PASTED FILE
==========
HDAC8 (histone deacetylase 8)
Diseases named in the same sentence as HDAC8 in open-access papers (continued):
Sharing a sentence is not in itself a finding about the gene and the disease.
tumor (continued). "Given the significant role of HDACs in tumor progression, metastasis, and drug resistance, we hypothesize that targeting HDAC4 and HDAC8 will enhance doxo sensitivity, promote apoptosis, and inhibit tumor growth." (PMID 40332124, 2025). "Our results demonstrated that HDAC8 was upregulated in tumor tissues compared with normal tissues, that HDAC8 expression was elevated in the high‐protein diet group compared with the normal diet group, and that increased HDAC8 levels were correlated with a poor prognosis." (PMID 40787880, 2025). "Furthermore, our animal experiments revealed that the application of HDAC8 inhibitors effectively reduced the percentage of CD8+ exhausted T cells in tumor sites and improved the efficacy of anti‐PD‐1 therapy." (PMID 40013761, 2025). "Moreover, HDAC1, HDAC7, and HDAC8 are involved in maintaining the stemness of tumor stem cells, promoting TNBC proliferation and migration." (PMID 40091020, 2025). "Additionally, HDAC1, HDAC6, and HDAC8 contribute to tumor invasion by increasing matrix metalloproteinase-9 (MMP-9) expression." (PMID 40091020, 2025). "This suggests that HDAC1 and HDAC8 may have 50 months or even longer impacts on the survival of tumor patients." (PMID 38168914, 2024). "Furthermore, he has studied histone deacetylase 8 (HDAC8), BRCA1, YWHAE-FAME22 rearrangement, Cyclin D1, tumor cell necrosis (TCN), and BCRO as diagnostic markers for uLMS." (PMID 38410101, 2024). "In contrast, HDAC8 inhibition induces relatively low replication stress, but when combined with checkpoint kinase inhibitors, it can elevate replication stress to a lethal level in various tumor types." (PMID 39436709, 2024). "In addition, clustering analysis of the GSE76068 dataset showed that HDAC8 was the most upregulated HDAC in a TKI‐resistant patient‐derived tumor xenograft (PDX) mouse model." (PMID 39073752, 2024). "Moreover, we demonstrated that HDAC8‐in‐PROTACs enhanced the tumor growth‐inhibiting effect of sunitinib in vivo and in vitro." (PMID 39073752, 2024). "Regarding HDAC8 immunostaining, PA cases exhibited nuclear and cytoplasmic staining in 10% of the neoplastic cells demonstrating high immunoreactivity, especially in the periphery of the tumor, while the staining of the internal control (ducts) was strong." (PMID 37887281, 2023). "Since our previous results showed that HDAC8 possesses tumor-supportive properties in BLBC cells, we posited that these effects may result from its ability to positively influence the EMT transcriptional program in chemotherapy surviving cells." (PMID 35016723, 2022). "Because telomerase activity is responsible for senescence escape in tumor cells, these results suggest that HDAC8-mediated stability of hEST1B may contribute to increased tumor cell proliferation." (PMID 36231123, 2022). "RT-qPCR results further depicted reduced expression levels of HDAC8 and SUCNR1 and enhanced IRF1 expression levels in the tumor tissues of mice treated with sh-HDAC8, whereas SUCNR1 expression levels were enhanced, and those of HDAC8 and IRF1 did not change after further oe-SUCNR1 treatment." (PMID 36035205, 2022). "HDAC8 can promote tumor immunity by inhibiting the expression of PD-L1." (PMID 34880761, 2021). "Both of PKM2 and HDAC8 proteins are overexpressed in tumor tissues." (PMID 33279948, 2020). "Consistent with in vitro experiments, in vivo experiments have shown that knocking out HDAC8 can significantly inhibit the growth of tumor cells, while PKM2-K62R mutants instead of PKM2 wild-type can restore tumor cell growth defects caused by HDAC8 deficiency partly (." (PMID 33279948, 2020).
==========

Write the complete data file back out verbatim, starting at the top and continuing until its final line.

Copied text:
HDAC8 (histone deacetylase 8)
Diseases named in the same sentence as HDAC8 in open-access papers (continued):
Sharing a sentence is not in itself a finding about the gene and the disease.
tumor (continued). "Given the significant role of HDACs in tumor progression, metastasis, and drug resistance, we hypothesize that targeting HDAC4 and HDAC8 will enhance doxo sensitivity, promote apoptosis, and inhibit tumor growth." (PMID 40332124, 2025). "Our results demonstrated that HDAC8 was upregulated in tumor tissues compared with normal tissues, that HDAC8 expression was elevated in the high‐protein diet group compared with the normal diet group, and that increased HDAC8 levels were correlated with a poor prognosis." (PMID 40787880, 2025). "Furthermore, our animal experiments revealed that the application of HDAC8 inhibitors effectively reduced the percentage of CD8+ exhausted T cells in tumor sites and improved the efficacy of anti‐PD‐1 therapy." (PMID 40013761, 2025). "Moreover, HDAC1, HDAC7, and HDAC8 are involved in maintaining the stemness of tumor stem cells, promoting TNBC proliferation and migration." (PMID 40091020, 2025). "Additionally, HDAC1, HDAC6, and HDAC8 contribute to tumor invasion by increasing matrix metalloproteinase-9 (MMP-9) expression." (PMID 40091020, 2025). "This suggests that HDAC1 and HDAC8 may have 50 months or even longer impacts on the survival of tumor patients." (PMID 38168914, 2024). "Furthermore, he has studied histone deacetylase 8 (HDAC8), BRCA1, YWHAE-FAME22 rearrangement, Cyclin D1, tumor cell necrosis (TCN), and BCRO as diagnostic markers for uLMS." (PMID 38410101, 2024). "In contrast, HDAC8 inhibition induces relatively low replication stress, but when combined with checkpoint kinase inhibitors, it can elevate replication stress to a lethal level in various tumor types." (PMID 39436709, 2024). "In addition, clustering analysis of the GSE76068 dataset showed that HDAC8 was the most upregulated HDAC in a TKI‐resistant patient‐derived tumor xenograft (PDX) mouse model." (PMID 39073752, 2024). "Moreover, we demonstrated that HDAC8‐in‐PROTACs enhanced the tumor growth‐inhibiting effect of sunitinib in vivo and in vitro." (PMID 39073752, 2024). "Regarding HDAC8 immunostaining, PA cases exhibited nuclear and cytoplasmic staining in 10% of the neoplastic cells demonstrating high immunoreactivity, especially in the periphery of the tumor, while the staining of the internal control (ducts) was strong." (PMID 37887281, 2023). "Since our previous results showed that HDAC8 possesses tumor-supportive properties in BLBC cells, we posited that these effects may result from its ability to positively influence the EMT transcriptional program in chemotherapy surviving cells." (PMID 35016723, 2022). "Because telomerase activity is responsible for senescence escape in tumor cells, these results suggest that HDAC8-mediated stability of hEST1B may contribute to increased tumor cell proliferation." (PMID 36231123, 2022). "RT-qPCR results further depicted reduced expression levels of HDAC8 and SUCNR1 and enhanced IRF1 expression levels in the tumor tissues of mice treated with sh-HDAC8, whereas SUCNR1 expression levels were enhanced, and those of HDAC8 and IRF1 did not change after further oe-SUCNR1 treatment." (PMID 36035205, 2022). "HDAC8 can promote tumor immunity by inhibiting the expression of PD-L1." (PMID 34880761, 2021). "Both of PKM2 and HDAC8 proteins are overexpressed in tumor tissues." (PMID 33279948, 2020). "Consistent with in vitro experiments, in vivo experiments have shown that knocking out HDAC8 can significantly inhibit the growth of tumor cells, while PKM2-K62R mutants instead of PKM2 wild-type can restore tumor cell growth defects caused by HDAC8 deficiency partly (." (PMID 33279948, 2020).